Nescafe has partnered with the Times Group for the initiative. The winning campaign will be released with a multi-crore-rupee budget. The jury comprises Prasoon Joshi, Bobby Pawar, KV Sridhar, Raj Kamble, Agnello Dias, Arun Iyer, Senthil Kumar, Kainaz Karmakar, Swati Bhattacharya, Shrijeet Mishra and Chandrasekhar Radhakrishnan
BestMediaInfo Bureau | Mumbai | March 30, 2017
The Times of India has launched Power of Print, a competition to bring out the best of print creativity and make it work for a company or brand. This is the first edition of the idea, where creative teams across agencies will compete for the top spot. Nestle India has come on board as the partner brand for the first year to promote the cause of #EducateTheGirlChild.
The contest will be open to all communication agencies – creative, media, digital and public relations. The winning campaign will be released by Nestle India with a multi-crore-rupee budget in the Times Group publications between June and August 2017.
The entries will be judged by a jury comprising Prasoon Joshi, Bobby Pawar, KV Sridhar, Raj Kamble, Agnello Dias, Arun Iyer, Senthil Kumar, Kainaz Karmakar, Swati Bhattacharya, Shrijeet Mishra and Chandrasekhar Radhakrishnan.
Power of Print will be conducted as an open contest to create a print campaign based on a live brief set out by a brand/ company. The idea is to get a ‘real’ brief from an advertiser with a real and current business problem that will help use the print medium as the solution for it. This initiative will seek to motivate communication agencies to come up with award-winning campaigns for a real cause/ brand. The brief will be provided by Nestle India.
Power of Print is an intellectual property (IP) that will be owned by the Times Group. The awards will be part of a larger initiative to drive creativity in print and engage with the marketing and creative fraternity.
Power of Print will culminate at the Kyoorius Creative Awards (KCA) on June 2, 2017 in Mumbai where the winning team will receive the award. The winner will also get to go to the Festival of Creativity at Cannes Lions.
Nestlé India in partnership with Project Nanhi Kali had launched the #EducateTheGirlChild campaign in 2016 to draw attention to this cause by creating engaging communication, changing iconic tag lines for 100 million packs of Kit Kat, Maggi and Nescafe, activating the idea leveraging marathons to get support from local communities and also reimagining the iconic “School Chalen Hum”.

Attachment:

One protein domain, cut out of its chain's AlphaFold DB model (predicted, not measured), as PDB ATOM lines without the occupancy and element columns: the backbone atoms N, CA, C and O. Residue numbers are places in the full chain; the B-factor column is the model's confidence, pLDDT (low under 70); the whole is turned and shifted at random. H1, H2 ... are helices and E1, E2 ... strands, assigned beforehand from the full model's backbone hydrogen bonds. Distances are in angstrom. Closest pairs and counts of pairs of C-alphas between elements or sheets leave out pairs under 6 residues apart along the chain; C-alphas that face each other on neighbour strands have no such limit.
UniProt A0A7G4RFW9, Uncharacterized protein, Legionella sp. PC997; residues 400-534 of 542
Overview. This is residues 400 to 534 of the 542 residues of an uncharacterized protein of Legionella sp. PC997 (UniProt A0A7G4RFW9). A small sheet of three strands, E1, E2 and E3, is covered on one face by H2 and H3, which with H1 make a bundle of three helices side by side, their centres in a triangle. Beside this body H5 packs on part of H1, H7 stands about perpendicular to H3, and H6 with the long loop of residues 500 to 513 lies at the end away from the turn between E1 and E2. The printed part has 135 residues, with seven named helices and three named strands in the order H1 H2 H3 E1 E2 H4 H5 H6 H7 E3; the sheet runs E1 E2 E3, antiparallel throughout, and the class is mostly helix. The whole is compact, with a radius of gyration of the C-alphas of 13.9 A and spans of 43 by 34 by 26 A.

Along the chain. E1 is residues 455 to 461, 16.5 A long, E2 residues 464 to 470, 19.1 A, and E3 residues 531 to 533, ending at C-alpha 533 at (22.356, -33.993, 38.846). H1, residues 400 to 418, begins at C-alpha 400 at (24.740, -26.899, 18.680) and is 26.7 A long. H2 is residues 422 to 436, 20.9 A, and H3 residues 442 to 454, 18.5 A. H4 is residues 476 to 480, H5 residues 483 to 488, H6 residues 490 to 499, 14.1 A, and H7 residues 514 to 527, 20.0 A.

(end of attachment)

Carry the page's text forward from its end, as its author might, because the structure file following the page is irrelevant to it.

The objective of the campaign will be ‘to ensure that more girls go to school’ – driving action toward getting girls to school through increase in number of donations and talkability about the subject.
Suresh Narayanan, Chairman and Managing Director, Nestle India, said, “We continue our corporate social initiative of #EducateTheGirlChild with the objective to sensitise and draw attention to the fact that society needs to embrace collective responsibility in ensuring that more girls have the opportunity to pursue education. We are very excited to partner with The Times of India group on this initiative and especially pleased that the entire advertising community is coming together to contribute their unique creativity towards this cause, leveraging the print medium.”
Raj Jain, CEO, Bennett, Coleman & Co. Ltd (BCCL), stated, “Power of Print is a unique initiative by the Times Group to drive creativity and engage the best creative minds in print advertising. Print advertising is one of its kind and appeals to all the five senses. Just like a book is almost always better than the movie based on it, we believe print advertising has so much more to offer. We are glad that Nestle has come on board as the partner for the first year with a very noble cause to ‘Educate the Girl Child’. I think this programme will help spur the creative minds and rekindle the romance with the medium.”
Print has seen some of the most impactful and compelling campaigns over the years; campaigns that have changed brands and behaviour across nations. While we do see interesting print campaigns internationally, there is scope for improvement in India. The opportunity is to make print interesting and aspirational again and in the process, bring out its true potential.